The Employment Non-Discrimination Act (ENDA)
The recent veto by Arizona Governor Jan Brewer of a state law that would have allowed operators of public accommodations to refuse service to members of the LGBT community has brought the question of equal rights for gays and lesbians back to the forefront of public discourse. New York City’s aggressive civil rights laws already protect members of the LGBT community from discrimination in employment and public accommodation. Likewise, New York State’s Sexual Orientation Non-Discrimination Act (SONDA) extends certain protections throughout the state.
Many other states have not taken such measures. That is why U.S. Congress recently took steps toward enacting nationwide federal protection for the LGBT community similar to that already enjoyed by other protected classes.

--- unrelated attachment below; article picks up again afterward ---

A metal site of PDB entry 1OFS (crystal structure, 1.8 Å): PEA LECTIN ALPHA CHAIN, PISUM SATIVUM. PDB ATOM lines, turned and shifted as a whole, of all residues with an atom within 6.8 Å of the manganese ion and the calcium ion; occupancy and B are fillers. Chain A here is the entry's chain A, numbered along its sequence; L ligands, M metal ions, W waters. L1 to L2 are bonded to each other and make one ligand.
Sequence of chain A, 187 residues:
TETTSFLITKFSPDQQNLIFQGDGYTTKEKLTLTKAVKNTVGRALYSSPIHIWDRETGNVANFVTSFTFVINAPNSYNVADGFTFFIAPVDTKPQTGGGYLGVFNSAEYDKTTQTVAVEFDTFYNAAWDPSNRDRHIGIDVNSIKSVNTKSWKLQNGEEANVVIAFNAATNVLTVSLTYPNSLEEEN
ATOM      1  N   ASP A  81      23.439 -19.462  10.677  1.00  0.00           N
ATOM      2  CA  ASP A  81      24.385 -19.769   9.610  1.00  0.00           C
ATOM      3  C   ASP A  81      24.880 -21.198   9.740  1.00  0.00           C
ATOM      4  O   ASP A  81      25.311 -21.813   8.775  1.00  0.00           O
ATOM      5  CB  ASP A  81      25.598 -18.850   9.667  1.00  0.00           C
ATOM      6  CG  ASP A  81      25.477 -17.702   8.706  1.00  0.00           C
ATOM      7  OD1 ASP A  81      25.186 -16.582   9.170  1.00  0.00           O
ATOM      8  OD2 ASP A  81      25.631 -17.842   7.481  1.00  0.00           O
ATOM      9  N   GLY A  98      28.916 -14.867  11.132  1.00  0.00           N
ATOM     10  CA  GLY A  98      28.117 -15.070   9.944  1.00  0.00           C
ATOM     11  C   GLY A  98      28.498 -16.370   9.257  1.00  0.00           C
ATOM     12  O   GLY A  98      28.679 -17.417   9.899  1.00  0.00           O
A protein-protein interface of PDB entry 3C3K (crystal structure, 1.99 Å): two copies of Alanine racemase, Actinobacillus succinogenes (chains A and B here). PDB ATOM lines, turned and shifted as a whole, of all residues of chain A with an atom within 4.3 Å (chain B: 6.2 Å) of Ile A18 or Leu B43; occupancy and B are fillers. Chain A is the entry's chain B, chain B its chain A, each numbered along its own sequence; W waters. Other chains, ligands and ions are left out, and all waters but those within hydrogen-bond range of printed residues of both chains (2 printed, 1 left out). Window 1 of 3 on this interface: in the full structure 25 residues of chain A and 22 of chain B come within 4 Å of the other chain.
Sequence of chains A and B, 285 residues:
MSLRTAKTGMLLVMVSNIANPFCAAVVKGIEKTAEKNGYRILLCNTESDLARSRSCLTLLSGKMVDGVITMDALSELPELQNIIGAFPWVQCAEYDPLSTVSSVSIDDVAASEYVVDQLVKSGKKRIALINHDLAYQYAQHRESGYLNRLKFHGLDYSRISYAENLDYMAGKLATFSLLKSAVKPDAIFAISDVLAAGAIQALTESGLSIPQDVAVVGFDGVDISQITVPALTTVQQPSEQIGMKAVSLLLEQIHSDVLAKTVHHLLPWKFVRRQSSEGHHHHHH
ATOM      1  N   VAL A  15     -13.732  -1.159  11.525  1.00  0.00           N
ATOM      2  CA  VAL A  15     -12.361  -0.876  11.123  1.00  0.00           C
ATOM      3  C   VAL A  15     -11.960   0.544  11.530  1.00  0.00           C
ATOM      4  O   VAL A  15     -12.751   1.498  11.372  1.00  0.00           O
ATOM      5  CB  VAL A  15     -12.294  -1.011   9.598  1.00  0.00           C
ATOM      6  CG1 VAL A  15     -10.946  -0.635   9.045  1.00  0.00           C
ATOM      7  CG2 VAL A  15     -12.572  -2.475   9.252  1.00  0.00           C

On November 7, 2013 the U.S. Senate passed the Employment Non-Discrimination Act (ENDA). This bill, if it becomes law, would prohibit several types of employment discrimination against members of the LGBT community across the nation and provide civil remedies for those who suffer such discrimination in the workplace:
- Refusal to hire
- Discriminatory discharge
- Discrimination in pay or other terms and conditions of employment
The law would apply to actual members of the LGBT community and to people employers perceive to be gay or lesbian. Being a federal law, it would apply in every state throughout the country.
Of course, ENDA is not the law yet, and it likely faces an uphill battle in the U.S. House of Representatives, where it has been referred to several committees for debate and amendment. Nevertheless, employment discrimination lawyers should familiarize themselves with the bill so they are prepared to use it for their clients’ benefit should it become law.